The National Hurricane Center also added a tropical storm warning for the Dry Tortugas in the Florida Keys and a tropical storm watch for Florida's west coast from Boca Grande to the Anclote River.
Governors in Florida, Mississippi and Alabama have declared a state of emergency ahead of Subtropical Storm Alberto as it makes its way toward the Gulf of Mexico on a path that meteorologists say could strengthen the storm.
Subtropical Storm Alberto continued to track toward the Gulf Coast on Saturday but was still a disorganized storm, according to the National Hurricane Center. The storm had top sustained winds of 40 miles per hour was expected to strengthen as it moves over the eastern Gulf of Mexico.
Though "pretty disorganized and tough to forecast" at the time of the update, Graham predicted Alberto's "swath of clouds and rain" could reach the southern tip of Florida Sunday night and the northern Gulf Coast of Mexico at 8 a.m. Monday.
The storm is expected to mostly impact South Florida and the panhandle, though the entire state could also experience swelling bodies of water, tornadoes and localized flooding.
We still have a flash flood watch in effect for the New Orleans area until 7 p.m. Tuesday. In contrast to a tropical storm or hurricane, where the strongest winds are at the center, a subtropical storm can have the most powerful winds far from the core. Essentially, the characteristics of a subtropical system mean it lacks the punch to quickly increase in strength and become a hurricane.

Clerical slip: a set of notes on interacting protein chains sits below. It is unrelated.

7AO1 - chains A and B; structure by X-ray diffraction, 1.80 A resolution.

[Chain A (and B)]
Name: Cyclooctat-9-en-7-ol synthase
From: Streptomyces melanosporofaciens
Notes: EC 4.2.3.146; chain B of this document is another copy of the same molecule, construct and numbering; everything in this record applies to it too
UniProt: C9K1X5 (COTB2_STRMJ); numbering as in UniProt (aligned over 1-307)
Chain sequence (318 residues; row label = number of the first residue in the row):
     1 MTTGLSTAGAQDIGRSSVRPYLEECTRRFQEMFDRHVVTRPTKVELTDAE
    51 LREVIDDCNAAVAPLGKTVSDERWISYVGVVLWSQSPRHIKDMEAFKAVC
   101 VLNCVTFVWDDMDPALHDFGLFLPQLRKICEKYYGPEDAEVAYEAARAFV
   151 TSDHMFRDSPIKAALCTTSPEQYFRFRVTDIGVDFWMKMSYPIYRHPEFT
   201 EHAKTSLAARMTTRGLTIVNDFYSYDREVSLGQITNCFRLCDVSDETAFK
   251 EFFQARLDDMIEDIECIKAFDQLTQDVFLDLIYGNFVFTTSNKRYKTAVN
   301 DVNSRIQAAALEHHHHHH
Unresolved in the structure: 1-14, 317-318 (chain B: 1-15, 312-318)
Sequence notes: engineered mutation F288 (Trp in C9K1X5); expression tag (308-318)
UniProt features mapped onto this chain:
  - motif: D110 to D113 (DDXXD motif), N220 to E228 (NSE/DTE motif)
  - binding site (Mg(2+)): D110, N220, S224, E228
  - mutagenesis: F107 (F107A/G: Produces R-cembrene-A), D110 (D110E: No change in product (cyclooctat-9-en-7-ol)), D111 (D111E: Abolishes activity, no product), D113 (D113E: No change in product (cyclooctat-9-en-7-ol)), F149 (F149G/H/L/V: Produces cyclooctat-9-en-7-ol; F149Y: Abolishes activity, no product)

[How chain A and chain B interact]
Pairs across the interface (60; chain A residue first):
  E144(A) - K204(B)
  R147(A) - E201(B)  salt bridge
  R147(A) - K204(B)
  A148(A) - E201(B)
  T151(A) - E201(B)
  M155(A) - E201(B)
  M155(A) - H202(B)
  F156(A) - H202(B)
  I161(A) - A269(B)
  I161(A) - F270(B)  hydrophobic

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The official start of hurricane season isn't until June 1.
The new location closer to Florida also implies that the center of the storm may come close enough to the west coast of the state, including the Tampa Bay area, to cause risky winds and some storm surge. Some beachfront and riverfront communities are already handing out sandbags.
Saturday could be the best day for a beach visit on Hilton Head Island this Memorial Day weekend. Along with heavy rains and high winds come rough seas and a threat of rip currents from Florida to Louisiana.
Those same conditions continued in the region again on Friday. Jordan Sawmiller of OH tells WALA-TV that he was approaching the water with caution in Gulf Shores, Alabama.
Forecasters at the center in Miami issued the warnings Saturday evening. The weather had scared off the usual crowds expected for the holiday weekend. They told WALB-TV that farmers are anxious about already-soaked young plants.
Only 65 percent of the 2018 Georgia peanut crop has been planted.